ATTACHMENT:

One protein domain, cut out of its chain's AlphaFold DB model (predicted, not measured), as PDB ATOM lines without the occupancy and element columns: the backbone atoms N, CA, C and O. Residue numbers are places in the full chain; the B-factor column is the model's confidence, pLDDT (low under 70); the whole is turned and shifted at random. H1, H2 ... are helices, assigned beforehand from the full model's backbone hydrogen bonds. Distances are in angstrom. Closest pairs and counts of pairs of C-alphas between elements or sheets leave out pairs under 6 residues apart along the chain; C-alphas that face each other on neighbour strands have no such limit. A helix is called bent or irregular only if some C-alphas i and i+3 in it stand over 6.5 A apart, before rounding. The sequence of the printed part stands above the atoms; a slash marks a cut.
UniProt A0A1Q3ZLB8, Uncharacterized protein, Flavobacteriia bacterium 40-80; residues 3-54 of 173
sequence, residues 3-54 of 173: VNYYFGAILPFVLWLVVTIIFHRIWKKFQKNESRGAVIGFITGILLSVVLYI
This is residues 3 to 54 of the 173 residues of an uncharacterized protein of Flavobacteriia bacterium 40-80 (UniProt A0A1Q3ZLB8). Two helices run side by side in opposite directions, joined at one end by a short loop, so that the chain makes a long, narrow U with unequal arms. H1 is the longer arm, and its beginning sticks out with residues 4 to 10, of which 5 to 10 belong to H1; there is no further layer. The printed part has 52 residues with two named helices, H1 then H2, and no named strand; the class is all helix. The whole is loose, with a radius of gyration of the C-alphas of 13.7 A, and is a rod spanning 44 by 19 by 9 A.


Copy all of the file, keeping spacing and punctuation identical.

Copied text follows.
One protein domain, cut out of its chain's AlphaFold DB model (predicted, not measured), as PDB ATOM lines without the occupancy and element columns: the backbone atoms N, CA, C and O. Residue numbers are places in the full chain; the B-factor column is the model's confidence, pLDDT (low under 70); the whole is turned and shifted at random. H1, H2 ... are helices, assigned beforehand from the full model's backbone hydrogen bonds. Distances are in angstrom. Closest pairs and counts of pairs of C-alphas between elements or sheets leave out pairs under 6 residues apart along the chain; C-alphas that face each other on neighbour strands have no such limit. A helix is called bent or irregular only if some C-alphas i and i+3 in it stand over 6.5 A apart, before rounding. The sequence of the printed part stands above the atoms; a slash marks a cut.
UniProt A0A1Q3ZLB8, Uncharacterized protein, Flavobacteriia bacterium 40-80; residues 3-54 of 173
sequence, residues 3-54 of 173: VNYYFGAILPFVLWLVVTIIFHRIWKKFQKNESRGAVIGFITGILLSVVLYI
This is residues 3 to 54 of the 173 residues of an uncharacterized protein of Flavobacteriia bacterium 40-80 (UniProt A0A1Q3ZLB8). Two helices run side by side in opposite directions, joined at one end by a short loop, so that the chain makes a long, narrow U with unequal arms. H1 is the longer arm, and its beginning sticks out with residues 4 to 10, of which 5 to 10 belong to H1; there is no further layer. The printed part has 52 residues with two named helices, H1 then H2, and no named strand; the class is all helix. The whole is loose, with a radius of gyration of the C-alphas of 13.7 A, and is a rod spanning 44 by 19 by 9 A.